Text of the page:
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Atlantic Meckerel Nutrition facts and Health advantages

Atlantic Meckerel Nutrition facts and Health advantages


According to NOAA fisheries, the U.S. commercial fishery for Atlantic mackerel operates primarily between January and May in southern New England and Mid-Atlantic coastal waters and between May and December in the Gulf of Maine. This enables a continuous supply of freshly caught seafood year-round.

In the shops, Atlantic mackerel is sold fresh, frozen, in fillets, headed and gutted, and as steaks. You can also find smoked, or salted whole in specialty stores.

If you’re in search of fresh mackerel, look for bright, firm fish with clean skin, pink gills, and clear eyes.


Due to its high oil content, mackerel spoil quickly unless they are chilled immediately after catching. Those intended for freezing should be promptly chilled after being caught and frozen within a 12-hour window. When properly stored at -30°C in cold storage, frozen mackerel will maintain good quality for a minimum of 6 months.

Proper handling of mackerel is essential to avoid an increased risk of scombroid poisoning if there is a lack of ice or refrigeration.


Atlantic mackerel are delicate fish that should be handled properly by keeping them well-iced kept at the lowest possible temperature from the moment of capture until consumption.

Its flesh is soft, flaky, and moist and has a high oil content, and a has a rich, pronounced flavor and fishy taste. It is an excellent substitution for other fish with high oil content such as salmon, tuna, or bluefish.

Because of its high-fat content, mackerel is suitable for grilling, but many recipes call for it to be pan-fried, baked, or broiled. Mackerel complements well with acidic flavorings such as tomato.

Here are some serving ideas:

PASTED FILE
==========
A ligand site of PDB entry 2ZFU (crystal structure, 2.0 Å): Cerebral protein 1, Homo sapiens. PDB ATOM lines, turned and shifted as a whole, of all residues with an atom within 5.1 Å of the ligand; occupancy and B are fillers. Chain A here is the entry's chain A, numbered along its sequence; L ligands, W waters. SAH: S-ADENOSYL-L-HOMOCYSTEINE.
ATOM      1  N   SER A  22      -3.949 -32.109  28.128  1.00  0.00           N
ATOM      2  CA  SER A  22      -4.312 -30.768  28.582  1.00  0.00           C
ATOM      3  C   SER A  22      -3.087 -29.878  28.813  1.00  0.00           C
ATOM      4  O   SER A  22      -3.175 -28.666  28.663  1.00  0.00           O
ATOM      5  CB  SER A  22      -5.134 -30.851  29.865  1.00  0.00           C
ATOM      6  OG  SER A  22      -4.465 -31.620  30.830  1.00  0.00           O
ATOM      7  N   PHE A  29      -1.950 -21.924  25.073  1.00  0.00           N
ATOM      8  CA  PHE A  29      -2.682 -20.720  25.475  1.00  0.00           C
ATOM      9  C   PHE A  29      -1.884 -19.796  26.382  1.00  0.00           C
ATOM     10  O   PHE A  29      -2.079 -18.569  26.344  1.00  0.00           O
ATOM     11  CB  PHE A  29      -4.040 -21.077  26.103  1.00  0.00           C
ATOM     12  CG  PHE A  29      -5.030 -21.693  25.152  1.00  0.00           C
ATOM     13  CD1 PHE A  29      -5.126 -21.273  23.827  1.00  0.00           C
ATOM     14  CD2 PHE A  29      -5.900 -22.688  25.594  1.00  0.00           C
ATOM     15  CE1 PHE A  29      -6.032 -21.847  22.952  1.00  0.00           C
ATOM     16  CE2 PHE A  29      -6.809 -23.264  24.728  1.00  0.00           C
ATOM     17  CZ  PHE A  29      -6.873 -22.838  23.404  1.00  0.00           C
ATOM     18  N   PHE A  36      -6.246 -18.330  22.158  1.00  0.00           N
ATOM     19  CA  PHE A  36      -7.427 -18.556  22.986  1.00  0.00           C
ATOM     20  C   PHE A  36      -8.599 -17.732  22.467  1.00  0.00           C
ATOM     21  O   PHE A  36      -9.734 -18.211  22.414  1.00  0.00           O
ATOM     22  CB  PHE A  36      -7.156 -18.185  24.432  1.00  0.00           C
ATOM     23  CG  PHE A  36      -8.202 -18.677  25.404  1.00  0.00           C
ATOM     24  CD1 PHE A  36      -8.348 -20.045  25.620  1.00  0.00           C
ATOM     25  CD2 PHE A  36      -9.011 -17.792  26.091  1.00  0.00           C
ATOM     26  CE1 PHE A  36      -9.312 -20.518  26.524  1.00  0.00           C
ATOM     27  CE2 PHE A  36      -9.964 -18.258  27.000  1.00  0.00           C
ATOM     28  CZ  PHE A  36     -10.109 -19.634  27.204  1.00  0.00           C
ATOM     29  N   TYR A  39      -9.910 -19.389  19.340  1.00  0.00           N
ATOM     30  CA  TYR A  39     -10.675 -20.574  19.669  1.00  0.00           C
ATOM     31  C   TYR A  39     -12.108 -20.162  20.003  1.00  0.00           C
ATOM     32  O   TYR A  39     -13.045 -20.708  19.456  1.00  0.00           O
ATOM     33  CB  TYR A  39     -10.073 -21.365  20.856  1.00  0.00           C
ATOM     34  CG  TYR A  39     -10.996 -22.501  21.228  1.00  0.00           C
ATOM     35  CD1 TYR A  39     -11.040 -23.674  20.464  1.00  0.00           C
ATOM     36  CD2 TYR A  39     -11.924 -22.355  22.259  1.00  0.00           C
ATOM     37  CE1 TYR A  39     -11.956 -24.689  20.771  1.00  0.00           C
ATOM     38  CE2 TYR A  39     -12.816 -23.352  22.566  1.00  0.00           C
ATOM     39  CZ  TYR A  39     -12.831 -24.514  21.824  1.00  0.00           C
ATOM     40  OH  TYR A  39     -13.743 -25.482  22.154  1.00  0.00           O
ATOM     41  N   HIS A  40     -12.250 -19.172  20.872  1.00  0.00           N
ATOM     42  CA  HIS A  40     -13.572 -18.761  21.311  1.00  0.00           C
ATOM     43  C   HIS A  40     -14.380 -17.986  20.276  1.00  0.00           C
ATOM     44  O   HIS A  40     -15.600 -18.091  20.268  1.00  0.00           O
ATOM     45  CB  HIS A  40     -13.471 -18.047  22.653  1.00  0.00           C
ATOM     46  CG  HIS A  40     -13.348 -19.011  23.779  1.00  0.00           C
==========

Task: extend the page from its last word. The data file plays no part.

Atlantic Meckerel Nutrition facts and Health advantages
Baked mackerel with lemon slices in foil. Photo credit: Marco Verch
  • Grilled mackerel with lemon and garlic is a delicious recipe.

  • Enjoy flavorful Italian-style smoked mackerel puttanesca pasta.

  • Prepare mouthwatering mackerel patties with canned mackerel, bread crumbs, parmesan, and spices.

Safety profile

Scombroid fish poisoning, also known as histamine fish poisoning, is an allergic-type reaction that occurs after consumption of certain improperly refrigerated fish such as tuna, mackerel, amberjack, and bonito. Since histamines are heat-resistant, cooking spoiled fish will not make it safe to eat.

The most common symptoms are rash, diarrhea, reddening of the face and sometimes the neck, arms, and upper part of the body, sweating, headache, palpitations, and vomiting. Urgent medical attention is needed in severe cases.

The Methyl-mercury content of fresh/frozen skipjack tuna is 0.050 PPM, and hence, categorized as the “Best Choice” fish. FDA advises that one can eat 2 to 3 servings a week from the “Best Choice” list (adult 1 serving = 4 ounces). To compare, King mackerel has 0.73 ppm; categorizing it in the list- “avoid”.

Also read ≺≺-

≻≻-Sardines nutrition facts and health benefits.

≻≻-Atlantic cod nutrition facts and health benefits.

≻≻- Trout fish nutrition facts and health benefits.

≻≻- Dover sole nutrition facts and health benefits.

≻≻- Back to Seafood from Atlantic Mackerel nutrition facts and health advantages.

Further reading (Links opens in new window):

  1. NOAA-Fisheries –Scomber scombrus.

  2. Mercury Levels in Commercial Fish and Shellfish.

  3. USDA National Nutrient database.

  4. Omega-3 Fatty Acids: An Essential Contribution.

  5. Scombroid fish poisoning: California Department of Public Health.